Tryptych of photos of WIllie B, the iconic great silverback ape.

Life of Willie B. – Public Policy & Psychological Well-being – Part 3

The incredible story of Willie B was influenced by the aspirations of Mayor William Barry Hartsfield, who served twenty-four years as Mayor of Atlanta, and the leadership of Atlanta Mayor Andrew Young, who had the courage and the vision to reimagine Atlanta’s zoological park when it had become a pariah among its peers.

[See Willie B. Part 1 and Willie B. Part 2]

Hartsfield’s advisors mistakenly believed that a star attraction at the zoo would improve its reputation. Other cities had star male gorillas in their collections, Bushman in Chicago, Massa in Philadelphia, and Phil in St. Louis. Ringling Brothers exhibited a famous gorilla named Gargantua. Sadly, these magnificent creatures were all captured violently in the wild at great loss to their family groups, and who knows what psychological damage was inflicted by these disruptions. The pursuit, capture, and commerce of gorillas were perpetrated by hunters offering living specimens to zoos and other exhibitors worldwide. City Hall was so thrilled by the acquisition of Willie B. that they named him after Mayor Hartsfield. He was housed in a hard, concrete cage and separated from his kind. Despite the housing conditions, he was much loved by zoo visitors.

When he arrived in Atlanta in 1961, there were few other apes in southern zoos. He drew visitors from throughout the South. In time, enlightened zoo supporters and visitors understood his capture was nothing to celebrate, and a movement to upgrade the housing for Willie B. and his other kingdom members was launched.

Gorilla Willie B. with his first mate, Kinyani, at Zoo Atlanta, Atlanta, Georgia, September 8, 1989. Copyright Atlanta Journal-Constitution. Courtesy of Georgia State University Library.

The great silverback’s life is a tale of two mayors separated by decades of dramatic social change. Andrew Young, the second African American Mayor of Atlanta, responded to the zoo’s condition by setting up a task force to study alternatives to municipal management. His team created a unique public/private partnership to fund and operate the zoo. The city recreation authority issued bonds, and the State of Georgia also provided generous funding. The corporate and philanthropic community was the source of additional funds needed to bring the zoo and Willie B.’s enclosure to a standard of excellence achieved by the nation’s elite zoos. One could conclude that ego drove the acquisition and naming of Willie B., while community pride drove the zoo’s revitalization. Mayor Young hired me to lead the zoo’s reform movement, a labor of love that took me and my staff eighteen years to complete. Willie B.’s new home, the Ford African Rain Forest Exhibit, was Immediately acclaimed as one of the finest gorilla exhibits in the world. After nearly five decades, it is still highly regarded.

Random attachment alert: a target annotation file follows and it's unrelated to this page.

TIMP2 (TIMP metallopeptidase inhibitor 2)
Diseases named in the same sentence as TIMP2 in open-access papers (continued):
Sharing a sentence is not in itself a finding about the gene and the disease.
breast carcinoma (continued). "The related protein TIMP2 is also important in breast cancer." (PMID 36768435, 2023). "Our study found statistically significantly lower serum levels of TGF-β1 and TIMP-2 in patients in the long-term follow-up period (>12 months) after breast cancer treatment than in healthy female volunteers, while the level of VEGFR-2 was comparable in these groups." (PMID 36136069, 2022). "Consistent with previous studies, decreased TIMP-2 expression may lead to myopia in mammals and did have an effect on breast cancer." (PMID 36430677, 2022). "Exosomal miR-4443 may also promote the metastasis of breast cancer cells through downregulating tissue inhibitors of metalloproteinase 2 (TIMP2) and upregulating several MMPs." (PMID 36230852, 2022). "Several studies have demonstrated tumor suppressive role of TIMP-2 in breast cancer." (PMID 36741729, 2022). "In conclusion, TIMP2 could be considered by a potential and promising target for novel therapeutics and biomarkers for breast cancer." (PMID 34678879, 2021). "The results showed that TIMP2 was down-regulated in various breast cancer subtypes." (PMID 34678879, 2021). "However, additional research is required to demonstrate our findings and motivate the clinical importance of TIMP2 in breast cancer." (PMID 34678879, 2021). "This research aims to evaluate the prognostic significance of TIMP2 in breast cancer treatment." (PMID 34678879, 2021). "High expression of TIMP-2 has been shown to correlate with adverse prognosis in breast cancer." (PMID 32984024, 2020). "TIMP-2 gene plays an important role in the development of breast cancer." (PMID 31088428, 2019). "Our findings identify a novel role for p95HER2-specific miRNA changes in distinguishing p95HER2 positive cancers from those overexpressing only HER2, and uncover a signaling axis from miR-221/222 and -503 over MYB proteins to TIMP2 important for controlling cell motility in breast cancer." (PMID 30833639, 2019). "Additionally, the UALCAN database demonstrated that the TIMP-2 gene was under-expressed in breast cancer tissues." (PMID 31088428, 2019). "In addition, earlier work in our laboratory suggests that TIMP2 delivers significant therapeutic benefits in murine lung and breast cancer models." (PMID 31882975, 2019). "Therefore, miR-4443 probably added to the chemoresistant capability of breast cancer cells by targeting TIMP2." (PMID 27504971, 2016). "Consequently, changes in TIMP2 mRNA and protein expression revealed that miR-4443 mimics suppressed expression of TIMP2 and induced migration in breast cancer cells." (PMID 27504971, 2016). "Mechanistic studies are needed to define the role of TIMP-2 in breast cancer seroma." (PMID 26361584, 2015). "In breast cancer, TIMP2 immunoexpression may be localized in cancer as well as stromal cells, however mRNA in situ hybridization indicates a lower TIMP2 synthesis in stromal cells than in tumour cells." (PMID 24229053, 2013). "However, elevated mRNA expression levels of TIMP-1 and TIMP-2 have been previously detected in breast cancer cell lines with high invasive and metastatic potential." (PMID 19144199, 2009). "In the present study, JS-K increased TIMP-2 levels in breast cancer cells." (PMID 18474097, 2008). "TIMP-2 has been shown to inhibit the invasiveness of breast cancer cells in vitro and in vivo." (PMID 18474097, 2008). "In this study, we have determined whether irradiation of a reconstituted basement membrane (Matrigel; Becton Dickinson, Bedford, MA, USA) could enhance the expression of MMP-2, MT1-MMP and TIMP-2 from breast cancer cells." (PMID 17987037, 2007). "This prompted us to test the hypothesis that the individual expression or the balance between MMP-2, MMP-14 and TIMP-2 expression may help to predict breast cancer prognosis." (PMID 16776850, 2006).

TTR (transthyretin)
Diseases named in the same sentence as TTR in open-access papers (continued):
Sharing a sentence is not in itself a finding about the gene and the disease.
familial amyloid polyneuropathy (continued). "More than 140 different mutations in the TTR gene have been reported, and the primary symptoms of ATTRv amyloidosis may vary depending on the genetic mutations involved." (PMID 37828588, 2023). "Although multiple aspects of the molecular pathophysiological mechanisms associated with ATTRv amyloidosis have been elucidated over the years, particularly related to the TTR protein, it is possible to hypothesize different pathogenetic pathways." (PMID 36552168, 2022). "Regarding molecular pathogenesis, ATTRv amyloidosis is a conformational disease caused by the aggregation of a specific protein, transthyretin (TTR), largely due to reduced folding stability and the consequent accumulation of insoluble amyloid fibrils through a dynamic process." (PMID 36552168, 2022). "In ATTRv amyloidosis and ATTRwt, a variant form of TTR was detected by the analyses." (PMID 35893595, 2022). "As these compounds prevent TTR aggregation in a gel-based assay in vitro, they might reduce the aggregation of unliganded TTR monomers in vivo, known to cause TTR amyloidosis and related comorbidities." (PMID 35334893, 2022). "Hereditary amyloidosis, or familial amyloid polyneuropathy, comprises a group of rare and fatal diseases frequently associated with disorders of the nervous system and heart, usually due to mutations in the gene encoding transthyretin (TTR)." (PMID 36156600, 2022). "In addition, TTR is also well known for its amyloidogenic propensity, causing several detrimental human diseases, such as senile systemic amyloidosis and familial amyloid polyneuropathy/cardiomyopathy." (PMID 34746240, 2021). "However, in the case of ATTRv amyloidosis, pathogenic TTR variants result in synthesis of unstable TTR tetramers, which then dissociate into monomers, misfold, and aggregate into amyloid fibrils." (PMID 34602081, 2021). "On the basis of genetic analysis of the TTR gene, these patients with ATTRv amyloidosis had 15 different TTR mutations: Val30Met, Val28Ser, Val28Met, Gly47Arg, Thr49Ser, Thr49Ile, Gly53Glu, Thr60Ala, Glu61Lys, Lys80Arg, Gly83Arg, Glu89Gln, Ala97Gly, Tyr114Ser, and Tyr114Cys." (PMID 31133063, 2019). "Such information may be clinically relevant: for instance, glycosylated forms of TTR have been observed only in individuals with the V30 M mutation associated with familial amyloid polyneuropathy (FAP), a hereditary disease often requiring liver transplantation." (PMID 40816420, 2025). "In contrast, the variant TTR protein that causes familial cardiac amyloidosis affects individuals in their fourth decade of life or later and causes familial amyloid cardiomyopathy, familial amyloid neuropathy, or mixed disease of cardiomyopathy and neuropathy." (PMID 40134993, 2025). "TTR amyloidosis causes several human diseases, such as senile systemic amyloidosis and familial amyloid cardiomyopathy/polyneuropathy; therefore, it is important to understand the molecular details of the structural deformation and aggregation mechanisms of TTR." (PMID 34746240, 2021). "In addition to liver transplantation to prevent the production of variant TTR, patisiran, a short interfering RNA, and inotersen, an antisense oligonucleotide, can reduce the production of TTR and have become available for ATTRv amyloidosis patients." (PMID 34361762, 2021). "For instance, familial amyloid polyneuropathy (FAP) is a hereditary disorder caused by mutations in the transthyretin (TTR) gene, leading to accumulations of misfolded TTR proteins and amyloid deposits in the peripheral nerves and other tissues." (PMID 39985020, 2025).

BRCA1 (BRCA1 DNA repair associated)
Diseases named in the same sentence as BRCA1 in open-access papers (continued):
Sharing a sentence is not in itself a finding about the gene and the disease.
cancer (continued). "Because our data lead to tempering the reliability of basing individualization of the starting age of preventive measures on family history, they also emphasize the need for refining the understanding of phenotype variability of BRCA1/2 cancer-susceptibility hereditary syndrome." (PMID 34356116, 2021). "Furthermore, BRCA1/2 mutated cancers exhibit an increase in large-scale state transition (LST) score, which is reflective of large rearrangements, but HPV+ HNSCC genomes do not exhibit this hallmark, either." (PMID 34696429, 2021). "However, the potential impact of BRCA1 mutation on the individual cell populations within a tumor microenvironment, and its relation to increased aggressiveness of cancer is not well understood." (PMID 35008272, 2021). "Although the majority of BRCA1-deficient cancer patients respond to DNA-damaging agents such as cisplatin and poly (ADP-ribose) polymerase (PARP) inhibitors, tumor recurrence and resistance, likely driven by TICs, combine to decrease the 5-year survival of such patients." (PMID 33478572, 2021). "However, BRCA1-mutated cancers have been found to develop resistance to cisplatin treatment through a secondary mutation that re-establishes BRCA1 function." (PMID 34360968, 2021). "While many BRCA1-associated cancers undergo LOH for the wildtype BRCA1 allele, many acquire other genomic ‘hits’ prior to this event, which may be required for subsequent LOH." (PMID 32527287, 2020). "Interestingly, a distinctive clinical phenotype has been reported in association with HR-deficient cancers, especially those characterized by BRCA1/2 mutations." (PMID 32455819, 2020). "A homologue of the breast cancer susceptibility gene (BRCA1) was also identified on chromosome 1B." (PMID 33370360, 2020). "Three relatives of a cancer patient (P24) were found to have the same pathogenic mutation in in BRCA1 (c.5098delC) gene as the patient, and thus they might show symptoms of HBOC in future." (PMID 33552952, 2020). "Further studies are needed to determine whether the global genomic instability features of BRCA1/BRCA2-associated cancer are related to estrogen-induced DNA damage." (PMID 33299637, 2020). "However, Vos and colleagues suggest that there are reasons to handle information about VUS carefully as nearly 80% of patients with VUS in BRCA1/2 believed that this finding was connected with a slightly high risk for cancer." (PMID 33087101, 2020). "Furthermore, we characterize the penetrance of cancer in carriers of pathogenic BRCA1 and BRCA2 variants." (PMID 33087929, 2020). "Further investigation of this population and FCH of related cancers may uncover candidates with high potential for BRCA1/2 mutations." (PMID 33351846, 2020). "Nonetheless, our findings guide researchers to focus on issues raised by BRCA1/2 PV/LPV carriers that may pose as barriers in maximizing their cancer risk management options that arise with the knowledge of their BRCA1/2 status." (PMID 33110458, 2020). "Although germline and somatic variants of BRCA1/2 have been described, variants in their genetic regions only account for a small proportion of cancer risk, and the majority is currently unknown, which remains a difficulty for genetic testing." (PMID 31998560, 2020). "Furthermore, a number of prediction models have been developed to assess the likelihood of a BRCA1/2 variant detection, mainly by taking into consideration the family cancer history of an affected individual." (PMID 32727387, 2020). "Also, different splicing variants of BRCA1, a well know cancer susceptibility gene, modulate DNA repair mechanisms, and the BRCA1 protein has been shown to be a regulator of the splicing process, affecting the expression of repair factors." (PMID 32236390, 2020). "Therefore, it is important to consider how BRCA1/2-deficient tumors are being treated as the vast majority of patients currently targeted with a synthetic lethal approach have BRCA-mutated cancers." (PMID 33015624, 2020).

My book Atlanta’s Iconic Ape is the story of Zoo Atlanta and its most famous resident. The new Zoo Atlanta operating structure is a model for others, and many zoos in the Association of Zoos and Aquariums have privatized to free the institution’s entrepreneurial spirit. All of them have enjoyed greater success under privatization. Mayor Young called Zoo Atlanta the most successful privatization in the history of our state. But the actual role model was Willie B. himself. Despite decades of solitary confinement, he proved his resilience as a silverback who successfully socialized, reproduced, and behaved kindly to his offspring when provided with appropriate conditions. He was a leader who exemplified the term silverback. When Willie B. died in 2000, more than 5,000 people attended a celebration of his life at the zoo. Mayor Young presided and uttered these inspiring words, suggesting that Willie B’s liberation may have even greater meaning for humankind:

Willie B. Photo courtesy of Atlanta History Center

“We looked at him in his cage, and we knew that he didn’t belong there. He was brought here in captivity, but he found a way to appeal to our hearts so that we were moved to find ways to set him free. And in setting him free, perhaps we set ourselves free to help us learn that we can live together in peace with all of the animals that God has created. . . We don’t know what the animals think of us, but we sure know that we love them . . .love can be multiplied and can bear fruits that are not unimagined by any of us at present. But when we do see wonderful things happening between men and women and animals, let’s remember this giant lovable gorilla who was almost human. Thank God for Willie B.”

Mayor Young’s eulogy and tributes by many of Atlanta’s most prominent citizens appear in Atlanta’s Iconic Ape, available at As we learned, it takes a village to raise a great ape. Willie B.’s peers and heirs now thrive at Zoo Atlanta thanks to the community’s commitment to a zoological garden with ethical standards second to none.


Update: The first offspring of Willie B. Jr, son of Willie B., was born at Zoo Atlanta on April 25, 2023. The infant and his mother Shalia are doing well. On May 9, Zoo Atlanta announced the infant is a male and is named Willie B. III. 

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